SCOTCH whisky distiller Edrington has noted it faces “significant political and economic volatility and uncertainty” but said it is well placed for growth in coming years amid buoyant demand overseas.

Announcing strong growth in annual sales and profits, the Glasgow-based giant underlined confidence in a strategy that involves focusing on what it calls super premium spirits.

These include brands such as The Macallan that are expected to capitalise on the growing demand for products seen as having cachet by affluent consumers in countries ranging from China to the USA.

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New chief executive Scott McCroskie declared Edrington made further progress towards building the world’s leading portfolio of “exceptional super premium” brands in the year to March 31.

The company grew sales revenues by nine per cent to £679.8 million during the year. Profits rose 4%, to £91.6m before one-offs.

“The business has delivered strong international growth that reflects continuing consumer demand for our products, particularly in China, South East Asia and the USA, which is the world’s largest market for premium spirits,” said Mr McCroskie. His predecessor Ian Curle stood down at the end of the latest financial year.

Edrington generates around 95 per cent of its revenues from exports. Europe also represents an important market.

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The company is monitoring global economic and political developments closely.

“This is a time of significant political and economic volatility and uncertainty,” noted Mr McCroskie.

He added: “Like many businesses with significant trade with Europe, we are working hard to be as prepared as possible for any outcome from the ongoing Brexit situation.”

A no-deal Brexit would result in the UK trading with European Union countries on World Trade Organisation terms, under which tariffs would be applied to exports.

Edrington did not give any indication of whether the prospect of Brexit had had any impact on revenues.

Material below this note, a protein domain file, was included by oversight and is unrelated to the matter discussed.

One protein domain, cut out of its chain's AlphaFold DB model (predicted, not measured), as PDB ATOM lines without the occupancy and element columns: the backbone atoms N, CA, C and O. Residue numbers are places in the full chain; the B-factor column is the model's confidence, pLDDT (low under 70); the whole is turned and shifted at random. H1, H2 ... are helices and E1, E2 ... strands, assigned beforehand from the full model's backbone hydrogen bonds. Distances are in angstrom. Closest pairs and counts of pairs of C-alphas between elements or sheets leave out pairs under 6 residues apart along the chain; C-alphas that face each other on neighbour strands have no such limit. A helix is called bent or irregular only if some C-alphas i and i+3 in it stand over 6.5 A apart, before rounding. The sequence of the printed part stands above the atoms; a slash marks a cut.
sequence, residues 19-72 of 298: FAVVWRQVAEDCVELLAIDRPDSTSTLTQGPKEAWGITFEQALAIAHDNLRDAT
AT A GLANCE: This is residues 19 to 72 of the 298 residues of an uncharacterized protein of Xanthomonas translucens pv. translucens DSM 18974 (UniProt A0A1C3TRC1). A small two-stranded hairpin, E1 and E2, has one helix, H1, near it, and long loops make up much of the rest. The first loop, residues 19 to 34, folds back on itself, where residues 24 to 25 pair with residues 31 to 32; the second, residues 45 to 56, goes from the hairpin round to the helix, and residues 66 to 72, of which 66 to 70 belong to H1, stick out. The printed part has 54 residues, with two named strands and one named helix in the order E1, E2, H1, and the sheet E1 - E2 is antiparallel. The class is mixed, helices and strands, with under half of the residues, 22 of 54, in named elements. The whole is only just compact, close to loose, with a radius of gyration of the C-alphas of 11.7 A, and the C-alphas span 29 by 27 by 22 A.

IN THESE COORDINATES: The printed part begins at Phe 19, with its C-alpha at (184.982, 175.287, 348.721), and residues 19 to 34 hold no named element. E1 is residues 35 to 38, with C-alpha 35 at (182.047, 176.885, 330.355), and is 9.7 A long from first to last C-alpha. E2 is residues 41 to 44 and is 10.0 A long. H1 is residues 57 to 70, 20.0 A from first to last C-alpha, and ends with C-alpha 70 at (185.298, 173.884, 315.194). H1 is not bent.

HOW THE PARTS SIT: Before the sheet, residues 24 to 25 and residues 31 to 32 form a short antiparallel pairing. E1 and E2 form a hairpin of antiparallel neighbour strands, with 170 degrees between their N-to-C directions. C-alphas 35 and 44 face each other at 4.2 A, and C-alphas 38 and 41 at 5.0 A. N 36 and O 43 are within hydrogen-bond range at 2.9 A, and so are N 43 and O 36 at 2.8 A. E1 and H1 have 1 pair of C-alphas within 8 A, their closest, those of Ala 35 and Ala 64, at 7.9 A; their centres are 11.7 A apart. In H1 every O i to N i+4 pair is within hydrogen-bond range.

“We are monitoring the ongoing trade disputes between the US and Europe to prepare for any potential tariff impact that could affect Scotch Whisky,” added Mr McCroskie.

However, the tone of the results announcement made clear directors believe the firm has a portfolio that should allow it to prosper under its Edrington 2025 strategy, even if challenges arise.

Super-premium is the fastest growing drinks category globally.

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“There is much to celebrate in the last year for Edrington’s portfolio of malt whiskies and even more to look forward to in the future, with transformation happening across all brands,” said Mr McCroskie.

He noted Edrington invested heavily in The Macallan in the latest year, during which it opened a new distillery and visitor experience for the brand on Speyside.

“The results of this effort have resulted in strong growth for The Macallan with global demand once again outweighing supply,” said Mr McCroskie.

Edrington launched a 50-year-old expression of its Highland Park malt and opened the brand’s first ever shop in Kirkwall in Orkney, where the spirit is distilled.

Edrington raised funds to support investment in key brands by selling the Cutty Sark blended whisky to French spirits group La November.

The company disclosed yesterday that it made a £68m gain on the sale. It booked a £22.3m profit on the sale of The Glenturret malt whisky to Swiss wine company Art & Terroir in December. The deals signalled strong interest in whisky assets among overseas investors.

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Sales of The Famous Grouse blended whisky fell last year amid challenging conditions in that market segment but it is still seen as an important constituent of the Edrington portfolio. Mr McCroskie said The Famous Grouse is still a major force and remains the leading blended Scotch in the UK and six other markets.

Owned by the Robertson Trust, Edrington employs 850 people in Scotland, out of a global total of 3,200. The business was founded by William Robertson and John Baxter in Glasgow in 1861.